June 14

And the peace of God, which surpasses all understanding, will guard your hearts and your minds in Christ Jesus.   Philippians 4:7

The life of faith is the only safe life.  Its fortifications are impregnable.  Trust in the Lord forever, for in him is everlasting strength.  Ages pass away but the Lord our Rock abides forever.  He that rained manna in the wilderness will give us bread; and he that brought water from the rock will be a never-failing fountain.  Faith’s work is to pray for what it needs and to give thanks for what it has.  Faith uses means, but trusts in God.  When there are no means to use we say, ‘Though the fig tree should not blossom, nor fruit be on the vines… yet I will rejoice in the Lord; I will take joy in the God of my salvation’ (Hab. 3:17-18).  Faith can live upon God when there is famine in all  creation.  The peace of God guards the heart from all surprises of fear and trouble.  As faith enjoys God in all things in the greatest abundance, so she can enjoy all things in God in the deepest need.  Paul describes his trouble in Asia:  ‘We were so utterly burdened beyond our strength that we despaired of life itself’ (2 Cor. 1:8).  ‘But’, he said, ‘that was to make us rely not on ourselves but on God who raises the dead.’  If God can raise the dead, he can conquer the greatest difficulty.  He can put life into dead men, life into dead hopes, and raise up our expectations fro the grave of despair.   He can put life into dead bones and life into dead faith.  We are proud creatures and full of self-confidence, but God, by strange and unexpected providences, hedges up our way with thorns.  He brings us to despair even of life and brings us under the sentence of death that we might not trust in ourselves, but in him who raises the dead.  He overturns us by despair, shows us what babes and fools we are in ourselves, that we might know nothing but God.  Go in the strength of the Lord!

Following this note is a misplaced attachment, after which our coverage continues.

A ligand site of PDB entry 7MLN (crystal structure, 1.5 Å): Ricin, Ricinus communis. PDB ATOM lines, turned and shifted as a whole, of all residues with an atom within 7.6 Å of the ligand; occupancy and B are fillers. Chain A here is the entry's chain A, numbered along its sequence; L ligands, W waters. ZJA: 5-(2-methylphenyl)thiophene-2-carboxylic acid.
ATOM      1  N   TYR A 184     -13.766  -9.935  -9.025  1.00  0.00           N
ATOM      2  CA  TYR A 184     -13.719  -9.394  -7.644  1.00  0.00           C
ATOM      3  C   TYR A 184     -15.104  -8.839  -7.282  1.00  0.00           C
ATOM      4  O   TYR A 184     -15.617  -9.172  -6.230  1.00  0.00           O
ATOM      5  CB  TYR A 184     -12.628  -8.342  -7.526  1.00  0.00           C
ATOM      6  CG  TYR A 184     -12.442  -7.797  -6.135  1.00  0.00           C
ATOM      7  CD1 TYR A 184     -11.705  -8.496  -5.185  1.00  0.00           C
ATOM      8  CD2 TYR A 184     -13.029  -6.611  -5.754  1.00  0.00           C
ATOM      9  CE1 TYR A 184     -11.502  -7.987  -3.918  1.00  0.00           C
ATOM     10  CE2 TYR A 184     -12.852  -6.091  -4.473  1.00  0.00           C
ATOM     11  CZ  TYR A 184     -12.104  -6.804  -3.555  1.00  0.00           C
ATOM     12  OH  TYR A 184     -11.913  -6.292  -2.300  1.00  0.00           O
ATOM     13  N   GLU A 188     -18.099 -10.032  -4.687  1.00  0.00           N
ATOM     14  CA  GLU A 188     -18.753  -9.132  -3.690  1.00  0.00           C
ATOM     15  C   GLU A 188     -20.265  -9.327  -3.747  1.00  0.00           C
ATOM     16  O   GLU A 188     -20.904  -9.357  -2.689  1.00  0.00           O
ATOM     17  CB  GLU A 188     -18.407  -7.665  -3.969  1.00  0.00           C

A Father’s Gift: Lessons from Proverbs

 

Many young parents today are beside themselves with anxieties about their children, and, sadly, confusion too about how to nurture them. The ongoing addiction of our times to the heresy of modernity and its proud rejection and ignorance of the tested and tried wisdom of the past, inevitably leads to dysfunction in home and family life. Sadly, the older, wiser counsel of God’s Word, and especially of the book of Proverbs, is unknown or neglected. Yet Proverbs was composed specifically as a manual for home and family instruction, and to prepare us for life in the world. It is a divinely given handbook to help parents.

 

Proverbs and Ken Wingate following them shows us the way to possess the jewel of all jewels in a well-adorned life: wisdom that is rooted in the knowledge of, and reverential love for, God. Here is true wisdom that will prove to be worth its weight in gold in every age and culture. Ken Wingate now brings it into our needy culture, and I for one am grateful to him for sharing his gift as a father with other fathers and mothers, and sons and daughters too.

 

Here then is a book for parents to read on their own; for teenagers to read on their own; for parents and teenagers, who are willing to take the family challenge, to read round the table after dinner or on other occasions. It points us to Gods way. It promises us God’s grace. What could be better for us than that?

 

 

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